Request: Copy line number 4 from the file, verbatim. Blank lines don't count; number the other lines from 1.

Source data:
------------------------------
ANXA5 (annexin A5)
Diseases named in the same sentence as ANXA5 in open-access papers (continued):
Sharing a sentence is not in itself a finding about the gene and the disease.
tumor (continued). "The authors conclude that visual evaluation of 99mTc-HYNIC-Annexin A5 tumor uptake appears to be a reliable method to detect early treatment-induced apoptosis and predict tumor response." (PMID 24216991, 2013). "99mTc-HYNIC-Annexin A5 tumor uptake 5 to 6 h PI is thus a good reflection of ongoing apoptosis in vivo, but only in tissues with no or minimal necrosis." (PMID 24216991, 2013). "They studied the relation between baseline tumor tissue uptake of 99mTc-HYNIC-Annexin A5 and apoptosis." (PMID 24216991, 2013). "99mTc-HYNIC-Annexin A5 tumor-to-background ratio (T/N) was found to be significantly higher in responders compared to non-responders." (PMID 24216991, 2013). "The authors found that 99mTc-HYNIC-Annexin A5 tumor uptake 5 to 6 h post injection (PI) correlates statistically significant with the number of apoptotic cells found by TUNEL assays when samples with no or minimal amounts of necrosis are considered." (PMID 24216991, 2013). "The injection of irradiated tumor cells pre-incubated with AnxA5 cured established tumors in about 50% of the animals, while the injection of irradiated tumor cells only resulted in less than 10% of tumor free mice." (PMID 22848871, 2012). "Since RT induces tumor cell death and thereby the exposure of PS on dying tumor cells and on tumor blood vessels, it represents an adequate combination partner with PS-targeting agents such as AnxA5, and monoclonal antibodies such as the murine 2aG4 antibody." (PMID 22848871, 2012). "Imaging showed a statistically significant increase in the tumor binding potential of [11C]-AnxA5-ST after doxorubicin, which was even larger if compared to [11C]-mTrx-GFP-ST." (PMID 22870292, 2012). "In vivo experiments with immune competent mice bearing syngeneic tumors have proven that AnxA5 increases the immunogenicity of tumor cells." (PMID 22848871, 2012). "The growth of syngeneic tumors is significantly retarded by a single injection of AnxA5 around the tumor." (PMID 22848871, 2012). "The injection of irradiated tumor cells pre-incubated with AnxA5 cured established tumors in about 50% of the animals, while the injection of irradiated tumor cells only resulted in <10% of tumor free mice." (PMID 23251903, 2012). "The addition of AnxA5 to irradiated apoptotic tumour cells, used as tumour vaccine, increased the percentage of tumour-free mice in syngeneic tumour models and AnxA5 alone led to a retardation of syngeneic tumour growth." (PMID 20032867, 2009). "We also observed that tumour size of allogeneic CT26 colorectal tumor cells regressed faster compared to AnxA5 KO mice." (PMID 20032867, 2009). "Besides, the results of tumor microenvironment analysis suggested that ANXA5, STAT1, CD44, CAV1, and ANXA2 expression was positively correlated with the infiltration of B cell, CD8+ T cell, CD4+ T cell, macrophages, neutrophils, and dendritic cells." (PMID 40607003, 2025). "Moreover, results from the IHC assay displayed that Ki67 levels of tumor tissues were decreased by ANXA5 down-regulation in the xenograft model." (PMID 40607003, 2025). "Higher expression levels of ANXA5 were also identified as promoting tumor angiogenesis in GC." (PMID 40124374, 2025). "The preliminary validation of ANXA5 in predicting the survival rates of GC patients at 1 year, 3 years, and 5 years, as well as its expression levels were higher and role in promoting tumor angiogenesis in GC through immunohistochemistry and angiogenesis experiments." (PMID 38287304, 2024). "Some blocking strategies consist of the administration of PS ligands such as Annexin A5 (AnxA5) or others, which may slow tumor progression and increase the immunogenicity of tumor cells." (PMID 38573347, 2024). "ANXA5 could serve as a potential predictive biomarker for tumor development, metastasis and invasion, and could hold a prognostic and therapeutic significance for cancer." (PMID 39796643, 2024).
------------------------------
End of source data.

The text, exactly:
tumor (continued). "The authors conclude that visual evaluation of 99mTc-HYNIC-Annexin A5 tumor uptake appears to be a reliable method to detect early treatment-induced apoptosis and predict tumor response." (PMID 24216991, 2013). "99mTc-HYNIC-Annexin A5 tumor uptake 5 to 6 h PI is thus a good reflection of ongoing apoptosis in vivo, but only in tissues with no or minimal necrosis." (PMID 24216991, 2013). "They studied the relation between baseline tumor tissue uptake of 99mTc-HYNIC-Annexin A5 and apoptosis." (PMID 24216991, 2013). "99mTc-HYNIC-Annexin A5 tumor-to-background ratio (T/N) was found to be significantly higher in responders compared to non-responders." (PMID 24216991, 2013). "The authors found that 99mTc-HYNIC-Annexin A5 tumor uptake 5 to 6 h post injection (PI) correlates statistically significant with the number of apoptotic cells found by TUNEL assays when samples with no or minimal amounts of necrosis are considered." (PMID 24216991, 2013). "The injection of irradiated tumor cells pre-incubated with AnxA5 cured established tumors in about 50% of the animals, while the injection of irradiated tumor cells only resulted in less than 10% of tumor free mice." (PMID 22848871, 2012). "Since RT induces tumor cell death and thereby the exposure of PS on dying tumor cells and on tumor blood vessels, it represents an adequate combination partner with PS-targeting agents such as AnxA5, and monoclonal antibodies such as the murine 2aG4 antibody." (PMID 22848871, 2012). "Imaging showed a statistically significant increase in the tumor binding potential of [11C]-AnxA5-ST after doxorubicin, which was even larger if compared to [11C]-mTrx-GFP-ST." (PMID 22870292, 2012). "In vivo experiments with immune competent mice bearing syngeneic tumors have proven that AnxA5 increases the immunogenicity of tumor cells." (PMID 22848871, 2012). "The growth of syngeneic tumors is significantly retarded by a single injection of AnxA5 around the tumor." (PMID 22848871, 2012). "The injection of irradiated tumor cells pre-incubated with AnxA5 cured established tumors in about 50% of the animals, while the injection of irradiated tumor cells only resulted in <10% of tumor free mice." (PMID 23251903, 2012). "The addition of AnxA5 to irradiated apoptotic tumour cells, used as tumour vaccine, increased the percentage of tumour-free mice in syngeneic tumour models and AnxA5 alone led to a retardation of syngeneic tumour growth." (PMID 20032867, 2009). "We also observed that tumour size of allogeneic CT26 colorectal tumor cells regressed faster compared to AnxA5 KO mice." (PMID 20032867, 2009). "Besides, the results of tumor microenvironment analysis suggested that ANXA5, STAT1, CD44, CAV1, and ANXA2 expression was positively correlated with the infiltration of B cell, CD8+ T cell, CD4+ T cell, macrophages, neutrophils, and dendritic cells." (PMID 40607003, 2025). "Moreover, results from the IHC assay displayed that Ki67 levels of tumor tissues were decreased by ANXA5 down-regulation in the xenograft model." (PMID 40607003, 2025). "Higher expression levels of ANXA5 were also identified as promoting tumor angiogenesis in GC." (PMID 40124374, 2025). "The preliminary validation of ANXA5 in predicting the survival rates of GC patients at 1 year, 3 years, and 5 years, as well as its expression levels were higher and role in promoting tumor angiogenesis in GC through immunohistochemistry and angiogenesis experiments." (PMID 38287304, 2024). "Some blocking strategies consist of the administration of PS ligands such as Annexin A5 (AnxA5) or others, which may slow tumor progression and increase the immunogenicity of tumor cells." (PMID 38573347, 2024). "ANXA5 could serve as a potential predictive biomarker for tumor development, metastasis and invasion, and could hold a prognostic and therapeutic significance for cancer." (PMID 39796643, 2024).